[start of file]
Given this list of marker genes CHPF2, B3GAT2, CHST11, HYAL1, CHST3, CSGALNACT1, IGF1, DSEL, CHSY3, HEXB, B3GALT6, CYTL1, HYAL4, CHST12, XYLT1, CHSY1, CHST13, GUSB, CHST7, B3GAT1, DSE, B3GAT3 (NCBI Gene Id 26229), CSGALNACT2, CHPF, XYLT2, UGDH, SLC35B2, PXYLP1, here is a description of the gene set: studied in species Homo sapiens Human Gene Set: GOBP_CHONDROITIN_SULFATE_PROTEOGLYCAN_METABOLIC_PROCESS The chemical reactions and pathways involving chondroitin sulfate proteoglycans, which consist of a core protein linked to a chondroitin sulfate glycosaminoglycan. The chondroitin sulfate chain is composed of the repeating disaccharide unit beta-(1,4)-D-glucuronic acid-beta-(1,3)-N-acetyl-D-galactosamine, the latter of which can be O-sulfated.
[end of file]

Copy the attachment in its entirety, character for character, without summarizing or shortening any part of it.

Given this list of marker genes CHPF2, B3GAT2, CHST11, HYAL1, CHST3, CSGALNACT1, IGF1, DSEL, CHSY3, HEXB, B3GALT6, CYTL1, HYAL4, CHST12, XYLT1, CHSY1, CHST13, GUSB, CHST7, B3GAT1, DSE, B3GAT3 (NCBI Gene Id 26229), CSGALNACT2, CHPF, XYLT2, UGDH, SLC35B2, PXYLP1, here is a description of the gene set: studied in species Homo sapiens Human Gene Set: GOBP_CHONDROITIN_SULFATE_PROTEOGLYCAN_METABOLIC_PROCESS The chemical reactions and pathways involving chondroitin sulfate proteoglycans, which consist of a core protein linked to a chondroitin sulfate glycosaminoglycan. The chondroitin sulfate chain is composed of the repeating disaccharide unit beta-(1,4)-D-glucuronic acid-beta-(1,3)-N-acetyl-D-galactosamine, the latter of which can be O-sulfated.